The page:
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I have the following models: User, UserType, and UserStatus.

Examples of the data I am recording for Type & Status are:


  • Buyer
  • Seller


  • Buyer-Willing
  • Buyer-Hesitant
  • Seller-Willing
  • Seller-Hesitant

UserType has_and_belongs_to_many :user_statuses and the vice versa applies.

But, when someone creates a User record, they should only be able to assign Buyer-Willing if the user.user_type = 'buyer' and the same applies to the rest of the options.

So basically, they chose Type = Buyer, then they see 2 options.

How do I setup this association between User and Status?

I have a feeling it has some :through association, but I tried has_one :user_status, :through => :user_type on my User model, and I got a weird error.


Edit 1

Also, how do I get it so that to find the type of the user, I can do user.type instead of user.user_type without changing the model name? It's easier for me to quickly understand, when I am in the code that this model belongs to the user. So I don't want to rename it.

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closed as not constructive by Gene T, SztupY, Stony, Anoop Vaidya, Bohemian Jan 21 '13 at 8:55

As it currently stands, this question is not a good fit for our Q&A format. We expect answers to be supported by facts, references, or expertise, but this question will likely solicit debate, arguments, polling, or extended discussion. If you feel that this question can be improved and possibly reopened, visit the help center for guidance.If this question can be reworded to fit the rules in the help center, please edit the question.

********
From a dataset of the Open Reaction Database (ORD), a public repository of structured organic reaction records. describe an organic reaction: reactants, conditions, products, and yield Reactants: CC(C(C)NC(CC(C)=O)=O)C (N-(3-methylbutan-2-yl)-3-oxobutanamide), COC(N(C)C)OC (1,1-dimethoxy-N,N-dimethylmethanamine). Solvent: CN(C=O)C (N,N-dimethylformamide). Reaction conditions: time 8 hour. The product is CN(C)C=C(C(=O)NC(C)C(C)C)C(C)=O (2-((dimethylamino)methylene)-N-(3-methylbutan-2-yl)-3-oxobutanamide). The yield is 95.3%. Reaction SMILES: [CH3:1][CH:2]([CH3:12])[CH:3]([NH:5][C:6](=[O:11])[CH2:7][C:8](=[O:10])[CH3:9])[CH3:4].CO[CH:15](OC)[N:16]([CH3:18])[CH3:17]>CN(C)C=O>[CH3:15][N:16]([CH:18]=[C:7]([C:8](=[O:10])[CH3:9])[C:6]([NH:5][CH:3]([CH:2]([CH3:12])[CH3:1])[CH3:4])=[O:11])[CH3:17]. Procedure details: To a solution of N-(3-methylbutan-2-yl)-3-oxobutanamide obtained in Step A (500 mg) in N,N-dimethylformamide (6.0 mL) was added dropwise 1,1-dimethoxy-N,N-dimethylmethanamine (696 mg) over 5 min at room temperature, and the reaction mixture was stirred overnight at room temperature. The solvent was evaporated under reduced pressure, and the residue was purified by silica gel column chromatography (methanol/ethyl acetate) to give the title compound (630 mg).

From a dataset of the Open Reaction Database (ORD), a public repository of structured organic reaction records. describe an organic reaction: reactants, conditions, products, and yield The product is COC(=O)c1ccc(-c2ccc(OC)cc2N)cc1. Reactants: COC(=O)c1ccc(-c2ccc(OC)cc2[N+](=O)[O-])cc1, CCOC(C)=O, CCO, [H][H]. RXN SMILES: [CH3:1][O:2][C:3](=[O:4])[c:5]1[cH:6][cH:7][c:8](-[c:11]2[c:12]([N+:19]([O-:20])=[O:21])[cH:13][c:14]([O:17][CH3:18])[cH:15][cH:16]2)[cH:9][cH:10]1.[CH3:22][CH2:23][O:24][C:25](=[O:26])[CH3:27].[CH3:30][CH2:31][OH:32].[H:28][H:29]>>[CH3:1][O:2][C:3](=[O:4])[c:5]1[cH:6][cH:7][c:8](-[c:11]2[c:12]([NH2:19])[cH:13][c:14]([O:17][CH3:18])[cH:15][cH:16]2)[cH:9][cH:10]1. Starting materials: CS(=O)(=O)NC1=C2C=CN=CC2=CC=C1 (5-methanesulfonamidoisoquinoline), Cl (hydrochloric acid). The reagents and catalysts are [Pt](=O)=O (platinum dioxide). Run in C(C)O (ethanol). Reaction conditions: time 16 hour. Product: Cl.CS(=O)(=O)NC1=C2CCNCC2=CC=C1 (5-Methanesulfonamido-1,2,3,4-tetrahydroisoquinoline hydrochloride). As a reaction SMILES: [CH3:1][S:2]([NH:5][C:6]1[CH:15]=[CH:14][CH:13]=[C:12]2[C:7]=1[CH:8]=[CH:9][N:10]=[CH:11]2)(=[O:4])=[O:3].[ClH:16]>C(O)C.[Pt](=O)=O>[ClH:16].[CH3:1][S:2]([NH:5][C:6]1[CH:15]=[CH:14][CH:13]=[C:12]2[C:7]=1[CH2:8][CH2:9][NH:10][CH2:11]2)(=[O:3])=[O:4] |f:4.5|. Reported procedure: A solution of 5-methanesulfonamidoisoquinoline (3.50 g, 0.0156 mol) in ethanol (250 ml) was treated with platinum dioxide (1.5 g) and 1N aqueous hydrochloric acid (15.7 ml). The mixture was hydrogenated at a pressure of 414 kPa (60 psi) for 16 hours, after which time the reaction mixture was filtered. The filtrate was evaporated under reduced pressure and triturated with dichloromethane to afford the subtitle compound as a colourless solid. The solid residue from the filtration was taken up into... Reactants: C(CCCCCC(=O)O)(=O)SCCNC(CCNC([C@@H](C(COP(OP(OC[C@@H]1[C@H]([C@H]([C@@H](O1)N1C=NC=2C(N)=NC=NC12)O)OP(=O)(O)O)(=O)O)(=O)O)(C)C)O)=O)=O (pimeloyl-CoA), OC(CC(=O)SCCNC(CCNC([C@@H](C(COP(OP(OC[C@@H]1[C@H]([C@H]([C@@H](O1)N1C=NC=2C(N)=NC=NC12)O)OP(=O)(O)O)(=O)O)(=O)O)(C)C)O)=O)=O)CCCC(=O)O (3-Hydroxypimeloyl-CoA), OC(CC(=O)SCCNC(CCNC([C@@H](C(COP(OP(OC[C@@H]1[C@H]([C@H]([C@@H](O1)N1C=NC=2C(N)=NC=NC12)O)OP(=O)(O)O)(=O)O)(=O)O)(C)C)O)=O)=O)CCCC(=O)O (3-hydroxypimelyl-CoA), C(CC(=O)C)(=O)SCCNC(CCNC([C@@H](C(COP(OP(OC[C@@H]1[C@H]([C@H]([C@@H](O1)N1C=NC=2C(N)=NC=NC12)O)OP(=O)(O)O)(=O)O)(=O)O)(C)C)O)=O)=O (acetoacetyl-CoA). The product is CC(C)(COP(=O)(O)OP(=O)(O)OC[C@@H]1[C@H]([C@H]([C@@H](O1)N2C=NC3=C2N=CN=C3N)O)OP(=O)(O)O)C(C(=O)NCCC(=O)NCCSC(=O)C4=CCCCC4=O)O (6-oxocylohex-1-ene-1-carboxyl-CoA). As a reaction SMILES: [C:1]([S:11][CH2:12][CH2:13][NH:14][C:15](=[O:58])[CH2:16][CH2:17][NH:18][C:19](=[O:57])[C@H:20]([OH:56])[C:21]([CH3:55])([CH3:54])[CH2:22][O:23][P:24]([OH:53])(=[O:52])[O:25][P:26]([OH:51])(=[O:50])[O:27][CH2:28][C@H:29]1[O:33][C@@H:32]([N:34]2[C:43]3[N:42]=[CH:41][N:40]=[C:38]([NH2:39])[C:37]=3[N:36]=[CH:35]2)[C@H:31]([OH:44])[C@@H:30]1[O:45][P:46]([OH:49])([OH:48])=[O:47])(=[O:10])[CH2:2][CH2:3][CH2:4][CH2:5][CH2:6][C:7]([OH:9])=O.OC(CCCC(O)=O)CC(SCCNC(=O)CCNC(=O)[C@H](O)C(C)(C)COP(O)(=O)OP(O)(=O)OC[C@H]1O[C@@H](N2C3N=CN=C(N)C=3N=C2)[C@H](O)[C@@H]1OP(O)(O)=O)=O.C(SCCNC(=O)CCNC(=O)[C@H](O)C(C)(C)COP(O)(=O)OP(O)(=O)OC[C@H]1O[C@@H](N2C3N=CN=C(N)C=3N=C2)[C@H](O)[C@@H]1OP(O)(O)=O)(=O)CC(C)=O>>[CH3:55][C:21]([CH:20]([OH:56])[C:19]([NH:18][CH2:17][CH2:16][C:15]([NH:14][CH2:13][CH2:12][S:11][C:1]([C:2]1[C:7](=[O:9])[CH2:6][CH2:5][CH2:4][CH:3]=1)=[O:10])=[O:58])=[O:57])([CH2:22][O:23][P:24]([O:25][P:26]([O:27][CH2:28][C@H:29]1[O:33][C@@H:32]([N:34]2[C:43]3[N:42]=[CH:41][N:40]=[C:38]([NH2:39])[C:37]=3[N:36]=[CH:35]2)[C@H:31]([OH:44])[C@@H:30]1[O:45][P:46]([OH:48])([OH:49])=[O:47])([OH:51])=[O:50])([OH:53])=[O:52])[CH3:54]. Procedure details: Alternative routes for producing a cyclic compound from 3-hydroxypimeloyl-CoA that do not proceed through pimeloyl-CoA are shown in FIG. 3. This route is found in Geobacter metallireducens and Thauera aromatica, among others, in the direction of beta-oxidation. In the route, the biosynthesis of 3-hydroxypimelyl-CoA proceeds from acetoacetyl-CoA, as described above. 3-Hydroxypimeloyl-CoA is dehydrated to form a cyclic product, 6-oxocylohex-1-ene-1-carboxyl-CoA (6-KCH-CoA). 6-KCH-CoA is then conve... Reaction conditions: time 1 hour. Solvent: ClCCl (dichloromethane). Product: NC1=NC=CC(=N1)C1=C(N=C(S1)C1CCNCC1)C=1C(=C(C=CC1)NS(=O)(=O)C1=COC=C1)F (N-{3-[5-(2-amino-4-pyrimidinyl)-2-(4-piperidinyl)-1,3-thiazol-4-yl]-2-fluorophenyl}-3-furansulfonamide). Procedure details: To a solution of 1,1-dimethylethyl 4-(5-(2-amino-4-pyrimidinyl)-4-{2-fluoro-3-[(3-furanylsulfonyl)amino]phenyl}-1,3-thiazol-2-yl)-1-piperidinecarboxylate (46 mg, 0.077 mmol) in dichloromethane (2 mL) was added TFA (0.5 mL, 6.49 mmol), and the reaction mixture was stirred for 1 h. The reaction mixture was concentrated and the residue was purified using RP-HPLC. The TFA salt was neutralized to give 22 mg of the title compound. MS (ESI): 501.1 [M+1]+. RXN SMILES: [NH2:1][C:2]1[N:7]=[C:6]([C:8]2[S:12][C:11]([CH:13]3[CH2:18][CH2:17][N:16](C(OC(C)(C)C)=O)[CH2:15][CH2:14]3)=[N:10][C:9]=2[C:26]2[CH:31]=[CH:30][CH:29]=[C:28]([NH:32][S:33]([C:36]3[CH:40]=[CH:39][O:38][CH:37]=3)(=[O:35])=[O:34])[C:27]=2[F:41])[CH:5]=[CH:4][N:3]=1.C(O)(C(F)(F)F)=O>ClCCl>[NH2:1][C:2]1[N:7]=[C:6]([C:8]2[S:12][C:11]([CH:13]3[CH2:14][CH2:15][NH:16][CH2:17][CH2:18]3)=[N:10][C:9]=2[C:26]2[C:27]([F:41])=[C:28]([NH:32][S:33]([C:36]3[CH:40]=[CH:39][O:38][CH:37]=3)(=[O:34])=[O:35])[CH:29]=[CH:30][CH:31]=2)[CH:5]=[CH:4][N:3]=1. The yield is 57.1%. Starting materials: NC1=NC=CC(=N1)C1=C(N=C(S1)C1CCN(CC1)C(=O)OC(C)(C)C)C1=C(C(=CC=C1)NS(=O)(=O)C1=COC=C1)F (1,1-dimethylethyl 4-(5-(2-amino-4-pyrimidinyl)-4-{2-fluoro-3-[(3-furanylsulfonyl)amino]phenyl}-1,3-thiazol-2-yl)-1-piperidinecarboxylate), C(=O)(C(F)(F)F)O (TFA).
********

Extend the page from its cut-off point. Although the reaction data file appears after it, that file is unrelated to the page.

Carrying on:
Is there any particular reason you are using active record models for the UserType and UserStatus as both seem like they would be better defined inside your User model as fields because they seem like they may not change over time? Also i think type may be a protected word. – ADAM Jan 20 '13 at 1:44
They will change over time. That's why I made them models. Different users should be able to add different user types and user statuses. The examples I have given are just examples. But, there can be many, many types & statuses. – marcamillion Jan 20 '13 at 1:45
Can a status belong to multiple types? So might you have a status for example that belongs to both Buyer and Seller? – Sam Peacey Jan 20 '13 at 2:11
Yes, that is possible. – marcamillion Jan 20 '13 at 2:12
Adding on to @ADAM's comment, you may be over-optimizing your DB layout here. Unless UserType & UserStatus were going to have multiple columns, I'd just make them attributes on the model and handle the rest via validations between the type & status. Then in your view, you could put the logic to show the right combinations. – Brian Glick Jan 20 '13 at 2:13

If I understand correctly, it sounds like you want something like this:


belongs_to :type, class_name: "UserType"
belongs_to :status, class_name: "UserStatus", before_add: :validate_status

def validate_status
  return false unless type
  return false unless status.types.include?(type)


has_many :users
has_and_belongs_to_many :user_statuses


has_many :users
has_and_belongs_to_many :user_types

I think the validate_status function can return false if you want to cancel the transaction, but the documentation only seems to mention throwing an exception.

Speaking of documentation, I think everything I suggested is covered here:

I hope it helps.

share|improve this answer
Not quite. A User can only have 1 Status & 1 Type at any one time. It can have a type without a status...but not vice versa (i.e. in order to have a status, it has to have a type). – marcamillion Jan 20 '13 at 7:01
Ah, sorry I misread. Editing... – Geoff Jan 20 '13 at 7:43
By the way about your :through error, has_one :through something which has_many won't work. How would it know which one you meant? – Geoff Jan 20 '13 at 8:04
That's exactly what the error was coming up with - it was some nil error that I have never seen before. So I assume it was related to that. – marcamillion Jan 20 '13 at 20:00

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